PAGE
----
The 28-nation European Union - which groups three of the countries negotiating with Iran - said in a statement it would "spare no effort" to achieve the goal of a diplomatic solution by 20 July and "we call on Iran to do the same".

European Union foreign policy chief Catherine Ashton is coordinating the talks on behalf of the six powers.

Tehran insists it needs to maintain a domestic uranium enrichment capability to produce fuel for nuclear power plants without having to rely on foreign suppliers.

Risk of war

Western governments and their allies suspect Iran seeks the ability to produce atomic weapons with enrichment technology, an allegation the Islamic Republic denies.

No one has an interest in letting the negotiations collapse and boosting the risk of war, said Gary Samore of Harvard University, who was the National Security Council's top nuclear security official in the first Obama administration.

"Although there will be strong opposition in both Washington and Tehran, I don't think either side can afford to take the blame for walking away from the table if the other side is prepared to continue," said Samore.

Failure of the talks would strengthen the position of conservative hardliners in Iran's clerical establishment against President Hassan Rouhani, a pragmatist who has sought to improve relations with the United States.

The countries severed ties during a hostage crisis after the 1979 Islamic Revolution.

"Rouhani has put all his eggs in this basket. Failure of the talks means failure of reforms in Iran," an Iranian official close to Rouhani's government said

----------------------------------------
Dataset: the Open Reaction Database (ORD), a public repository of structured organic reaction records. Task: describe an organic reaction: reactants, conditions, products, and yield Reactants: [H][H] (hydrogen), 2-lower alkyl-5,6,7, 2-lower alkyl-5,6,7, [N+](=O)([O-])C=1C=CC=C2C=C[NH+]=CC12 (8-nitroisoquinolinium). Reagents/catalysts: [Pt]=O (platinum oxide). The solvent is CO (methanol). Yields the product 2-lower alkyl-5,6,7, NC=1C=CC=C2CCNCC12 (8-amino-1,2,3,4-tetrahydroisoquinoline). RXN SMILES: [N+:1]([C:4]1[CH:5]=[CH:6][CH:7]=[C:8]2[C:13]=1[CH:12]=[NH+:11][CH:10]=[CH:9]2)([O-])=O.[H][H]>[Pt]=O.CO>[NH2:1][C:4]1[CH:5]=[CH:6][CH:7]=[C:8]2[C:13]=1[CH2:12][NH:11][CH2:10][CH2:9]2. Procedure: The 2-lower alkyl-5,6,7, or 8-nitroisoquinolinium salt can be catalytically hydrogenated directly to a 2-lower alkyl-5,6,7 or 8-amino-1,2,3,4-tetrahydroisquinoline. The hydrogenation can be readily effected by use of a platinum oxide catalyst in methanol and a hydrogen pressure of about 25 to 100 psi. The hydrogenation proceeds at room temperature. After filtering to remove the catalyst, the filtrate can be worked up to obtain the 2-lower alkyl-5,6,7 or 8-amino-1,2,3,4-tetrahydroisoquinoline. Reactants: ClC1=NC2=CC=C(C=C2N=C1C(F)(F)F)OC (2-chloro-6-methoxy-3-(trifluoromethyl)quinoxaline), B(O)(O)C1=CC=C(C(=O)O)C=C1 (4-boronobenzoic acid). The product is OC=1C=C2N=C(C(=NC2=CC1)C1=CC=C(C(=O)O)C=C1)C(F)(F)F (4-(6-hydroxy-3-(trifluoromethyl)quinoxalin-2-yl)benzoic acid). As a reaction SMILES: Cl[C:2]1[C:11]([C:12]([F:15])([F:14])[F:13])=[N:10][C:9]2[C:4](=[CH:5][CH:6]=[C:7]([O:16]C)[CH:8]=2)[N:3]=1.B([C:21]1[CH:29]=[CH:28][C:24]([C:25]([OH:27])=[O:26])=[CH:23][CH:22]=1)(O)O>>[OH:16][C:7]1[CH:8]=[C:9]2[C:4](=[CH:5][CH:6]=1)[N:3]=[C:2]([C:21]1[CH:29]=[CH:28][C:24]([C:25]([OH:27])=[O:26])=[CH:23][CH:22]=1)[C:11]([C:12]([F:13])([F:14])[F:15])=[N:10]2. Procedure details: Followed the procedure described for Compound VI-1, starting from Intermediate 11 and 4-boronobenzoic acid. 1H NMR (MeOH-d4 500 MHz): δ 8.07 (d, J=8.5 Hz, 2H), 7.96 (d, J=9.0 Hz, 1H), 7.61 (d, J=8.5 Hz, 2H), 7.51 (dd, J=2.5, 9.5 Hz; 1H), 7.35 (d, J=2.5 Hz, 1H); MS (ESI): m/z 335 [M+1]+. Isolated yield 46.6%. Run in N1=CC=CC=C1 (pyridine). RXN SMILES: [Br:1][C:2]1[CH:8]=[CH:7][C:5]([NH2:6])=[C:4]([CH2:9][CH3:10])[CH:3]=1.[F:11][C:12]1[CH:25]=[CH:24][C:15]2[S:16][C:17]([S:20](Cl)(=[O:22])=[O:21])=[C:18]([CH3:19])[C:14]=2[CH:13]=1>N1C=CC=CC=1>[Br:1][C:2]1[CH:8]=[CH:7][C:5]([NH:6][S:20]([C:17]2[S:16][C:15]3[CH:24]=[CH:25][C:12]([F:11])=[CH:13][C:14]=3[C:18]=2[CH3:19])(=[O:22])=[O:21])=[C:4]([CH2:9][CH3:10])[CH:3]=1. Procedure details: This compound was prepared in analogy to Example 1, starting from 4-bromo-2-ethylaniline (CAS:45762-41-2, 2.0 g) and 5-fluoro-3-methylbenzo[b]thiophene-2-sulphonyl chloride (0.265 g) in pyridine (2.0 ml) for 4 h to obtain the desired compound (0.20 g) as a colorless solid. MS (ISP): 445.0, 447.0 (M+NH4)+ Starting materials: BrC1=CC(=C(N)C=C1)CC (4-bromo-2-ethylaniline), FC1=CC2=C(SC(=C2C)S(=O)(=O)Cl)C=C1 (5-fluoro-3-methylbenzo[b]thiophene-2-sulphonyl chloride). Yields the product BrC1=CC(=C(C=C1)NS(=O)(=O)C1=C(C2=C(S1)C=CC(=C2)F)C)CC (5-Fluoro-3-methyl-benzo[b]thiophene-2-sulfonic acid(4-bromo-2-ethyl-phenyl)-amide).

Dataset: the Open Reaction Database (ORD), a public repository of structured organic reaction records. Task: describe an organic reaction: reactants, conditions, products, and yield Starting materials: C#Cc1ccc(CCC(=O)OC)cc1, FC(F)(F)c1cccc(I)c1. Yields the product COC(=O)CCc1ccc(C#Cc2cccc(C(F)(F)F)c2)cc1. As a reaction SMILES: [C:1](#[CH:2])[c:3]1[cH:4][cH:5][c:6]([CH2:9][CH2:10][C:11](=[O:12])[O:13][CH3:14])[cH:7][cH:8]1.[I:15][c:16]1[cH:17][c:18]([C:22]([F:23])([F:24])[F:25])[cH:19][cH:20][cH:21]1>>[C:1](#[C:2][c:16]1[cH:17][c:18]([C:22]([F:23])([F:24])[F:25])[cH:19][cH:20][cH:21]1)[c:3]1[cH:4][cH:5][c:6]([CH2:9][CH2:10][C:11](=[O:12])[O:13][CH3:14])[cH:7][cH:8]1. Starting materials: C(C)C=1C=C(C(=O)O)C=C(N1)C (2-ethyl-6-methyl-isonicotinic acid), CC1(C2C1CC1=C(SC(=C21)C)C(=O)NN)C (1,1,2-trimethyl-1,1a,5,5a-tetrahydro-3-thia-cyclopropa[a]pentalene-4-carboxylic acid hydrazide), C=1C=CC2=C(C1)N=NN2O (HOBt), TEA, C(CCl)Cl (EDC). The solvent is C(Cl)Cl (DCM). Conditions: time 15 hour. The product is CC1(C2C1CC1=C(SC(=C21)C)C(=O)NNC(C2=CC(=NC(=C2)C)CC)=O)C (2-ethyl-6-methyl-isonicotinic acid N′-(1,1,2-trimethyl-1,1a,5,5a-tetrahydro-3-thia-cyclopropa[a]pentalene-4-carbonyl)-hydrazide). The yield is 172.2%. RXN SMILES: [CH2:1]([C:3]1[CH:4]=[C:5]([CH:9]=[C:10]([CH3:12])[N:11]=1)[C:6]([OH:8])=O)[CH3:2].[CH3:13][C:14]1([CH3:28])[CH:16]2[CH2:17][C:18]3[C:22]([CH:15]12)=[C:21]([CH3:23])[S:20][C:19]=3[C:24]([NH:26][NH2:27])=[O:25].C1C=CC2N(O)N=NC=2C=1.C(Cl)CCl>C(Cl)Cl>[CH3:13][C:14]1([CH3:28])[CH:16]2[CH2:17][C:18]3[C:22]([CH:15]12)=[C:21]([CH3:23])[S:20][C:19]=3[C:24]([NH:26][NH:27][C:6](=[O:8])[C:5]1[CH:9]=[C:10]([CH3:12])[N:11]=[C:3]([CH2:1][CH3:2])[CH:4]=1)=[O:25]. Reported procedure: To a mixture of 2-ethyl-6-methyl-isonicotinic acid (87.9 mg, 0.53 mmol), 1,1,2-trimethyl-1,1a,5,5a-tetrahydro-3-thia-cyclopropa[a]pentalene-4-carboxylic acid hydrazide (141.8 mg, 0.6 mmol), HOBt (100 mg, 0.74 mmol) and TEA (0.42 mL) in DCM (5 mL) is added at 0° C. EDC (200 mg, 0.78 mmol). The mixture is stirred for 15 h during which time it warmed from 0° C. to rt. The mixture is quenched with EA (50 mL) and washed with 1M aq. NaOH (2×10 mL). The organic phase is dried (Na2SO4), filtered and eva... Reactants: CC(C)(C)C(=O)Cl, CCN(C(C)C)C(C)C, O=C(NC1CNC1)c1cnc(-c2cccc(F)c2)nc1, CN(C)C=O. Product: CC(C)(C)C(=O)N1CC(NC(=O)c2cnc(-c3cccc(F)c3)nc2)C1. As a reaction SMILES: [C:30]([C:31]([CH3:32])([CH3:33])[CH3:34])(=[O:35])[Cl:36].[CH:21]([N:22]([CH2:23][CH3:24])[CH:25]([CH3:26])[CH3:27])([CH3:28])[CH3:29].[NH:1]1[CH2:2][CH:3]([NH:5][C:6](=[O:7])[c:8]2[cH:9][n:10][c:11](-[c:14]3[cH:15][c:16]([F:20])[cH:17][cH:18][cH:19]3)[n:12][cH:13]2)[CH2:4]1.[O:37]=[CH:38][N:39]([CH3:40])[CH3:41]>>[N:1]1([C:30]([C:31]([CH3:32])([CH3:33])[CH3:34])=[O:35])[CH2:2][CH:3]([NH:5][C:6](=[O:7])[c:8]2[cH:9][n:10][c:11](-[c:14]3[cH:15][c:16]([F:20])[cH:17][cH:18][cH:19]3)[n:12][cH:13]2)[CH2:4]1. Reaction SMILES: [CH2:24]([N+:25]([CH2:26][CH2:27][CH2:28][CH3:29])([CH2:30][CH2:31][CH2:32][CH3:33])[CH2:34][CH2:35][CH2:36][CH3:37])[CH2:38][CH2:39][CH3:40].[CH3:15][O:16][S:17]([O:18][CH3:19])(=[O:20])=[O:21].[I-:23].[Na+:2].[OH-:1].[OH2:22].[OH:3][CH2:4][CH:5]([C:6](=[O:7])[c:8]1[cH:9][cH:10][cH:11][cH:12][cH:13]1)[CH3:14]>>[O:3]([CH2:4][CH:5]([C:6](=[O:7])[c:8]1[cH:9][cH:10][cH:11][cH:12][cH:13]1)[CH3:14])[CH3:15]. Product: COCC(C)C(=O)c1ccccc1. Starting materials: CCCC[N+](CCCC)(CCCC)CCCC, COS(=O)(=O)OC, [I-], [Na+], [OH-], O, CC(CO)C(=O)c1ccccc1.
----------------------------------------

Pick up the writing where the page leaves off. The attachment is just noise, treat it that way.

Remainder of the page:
Read more on:    hassan rouhani  |  iran  |  iran nuclear programme

Join the conversation! encourages commentary submitted via MyNews24. Contributions of 200 words or more will be considered for publication.

We reserve editorial discretion to decide what will be published.
Read our comments policy for guidelines on contributions.
NEXT ON NEWS24X publishes all comments posted on articles provided that they adhere to our Comments Policy. Should you wish to report a comment for editorial review, please do so by clicking the 'Report Comment' button to the right of each comment.

Comment on this story
Comments have been closed for this article.

Inside News24

Traffic Alerts
There are new stories on the homepage. Click here to see them.


Create Profile

Creating your profile will enable you to submit photos and stories to get published on News24.

Please provide a username for your profile page:

This username must be unique, cannot be edited and will be used in the URL to your profile page across the entire network.


Location Settings

News24 allows you to edit the display of certain components based on a location. If you wish to personalise the page based on your preferences, please select a location for each component and click "Submit" in order for the changes to take affect.

Facebook Sign-In

Hi News addict,

Join the News24 Community to be involved in breaking the news.

Log in with Facebook to comment and personalise news, weather and listings.